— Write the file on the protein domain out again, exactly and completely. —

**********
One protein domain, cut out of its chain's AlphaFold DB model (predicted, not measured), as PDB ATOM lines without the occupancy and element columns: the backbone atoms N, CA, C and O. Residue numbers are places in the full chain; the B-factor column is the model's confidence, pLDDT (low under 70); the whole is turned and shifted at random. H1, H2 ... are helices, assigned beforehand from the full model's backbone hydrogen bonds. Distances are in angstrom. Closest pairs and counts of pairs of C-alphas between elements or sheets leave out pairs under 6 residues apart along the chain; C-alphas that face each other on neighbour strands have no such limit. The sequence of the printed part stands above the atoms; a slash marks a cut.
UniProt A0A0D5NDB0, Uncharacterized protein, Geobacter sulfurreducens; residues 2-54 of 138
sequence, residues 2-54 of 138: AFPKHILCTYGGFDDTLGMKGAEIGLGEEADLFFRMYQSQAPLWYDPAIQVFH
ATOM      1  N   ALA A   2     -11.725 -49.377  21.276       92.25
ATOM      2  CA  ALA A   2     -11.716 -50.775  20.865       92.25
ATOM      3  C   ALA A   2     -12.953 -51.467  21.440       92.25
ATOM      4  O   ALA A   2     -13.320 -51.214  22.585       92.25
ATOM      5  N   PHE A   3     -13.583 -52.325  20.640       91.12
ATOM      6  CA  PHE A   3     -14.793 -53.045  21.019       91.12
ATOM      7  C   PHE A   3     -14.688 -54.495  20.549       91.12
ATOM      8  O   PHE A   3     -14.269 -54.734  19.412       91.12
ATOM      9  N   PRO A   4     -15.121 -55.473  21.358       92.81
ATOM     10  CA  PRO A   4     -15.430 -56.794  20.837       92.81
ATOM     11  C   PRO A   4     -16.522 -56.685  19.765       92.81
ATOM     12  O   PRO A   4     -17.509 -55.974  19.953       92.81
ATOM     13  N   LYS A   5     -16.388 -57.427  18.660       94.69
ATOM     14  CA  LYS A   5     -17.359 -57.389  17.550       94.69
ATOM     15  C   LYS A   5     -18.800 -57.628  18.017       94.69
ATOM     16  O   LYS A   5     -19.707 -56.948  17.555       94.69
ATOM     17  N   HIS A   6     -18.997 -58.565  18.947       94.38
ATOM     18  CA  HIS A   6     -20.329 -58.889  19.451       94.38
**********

One protein domain, cut out of its chain's AlphaFold DB model (predicted, not measured), as PDB ATOM lines without the occupancy and element columns: the backbone atoms N, CA, C and O. Residue numbers are places in the full chain; the B-factor column is the model's confidence, pLDDT (low under 70); the whole is turned and shifted at random. H1, H2 ... are helices, assigned beforehand from the full model's backbone hydrogen bonds. Distances are in angstrom. Closest pairs and counts of pairs of C-alphas between elements or sheets leave out pairs under 6 residues apart along the chain; C-alphas that face each other on neighbour strands have no such limit. The sequence of the printed part stands above the atoms; a slash marks a cut.
UniProt A0A0D5NDB0, Uncharacterized protein, Geobacter sulfurreducens; residues 2-54 of 138
sequence, residues 2-54 of 138: AFPKHILCTYGGFDDTLGMKGAEIGLGEEADLFFRMYQSQAPLWYDPAIQVFH
ATOM      1  N   ALA A   2     -11.725 -49.377  21.276       92.25
ATOM      2  CA  ALA A   2     -11.716 -50.775  20.865       92.25
ATOM      3  C   ALA A   2     -12.953 -51.467  21.440       92.25
ATOM      4  O   ALA A   2     -13.320 -51.214  22.585       92.25
ATOM      5  N   PHE A   3     -13.583 -52.325  20.640       91.12
ATOM      6  CA  PHE A   3     -14.793 -53.045  21.019       91.12
ATOM      7  C   PHE A   3     -14.688 -54.495  20.549       91.12
ATOM      8  O   PHE A   3     -14.269 -54.734  19.412       91.12
ATOM      9  N   PRO A   4     -15.121 -55.473  21.358       92.81
ATOM     10  CA  PRO A   4     -15.430 -56.794  20.837       92.81
ATOM     11  C   PRO A   4     -16.522 -56.685  19.765       92.81
ATOM     12  O   PRO A   4     -17.509 -55.974  19.953       92.81
ATOM     13  N   LYS A   5     -16.388 -57.427  18.660       94.69
ATOM     14  CA  LYS A   5     -17.359 -57.389  17.550       94.69
ATOM     15  C   LYS A   5     -18.800 -57.628  18.017       94.69
ATOM     16  O   LYS A   5     -19.707 -56.948  17.555       94.69
ATOM     17  N   HIS A   6     -18.997 -58.565  18.947       94.38
ATOM     18  CA  HIS A   6     -20.329 -58.889  19.451       94.38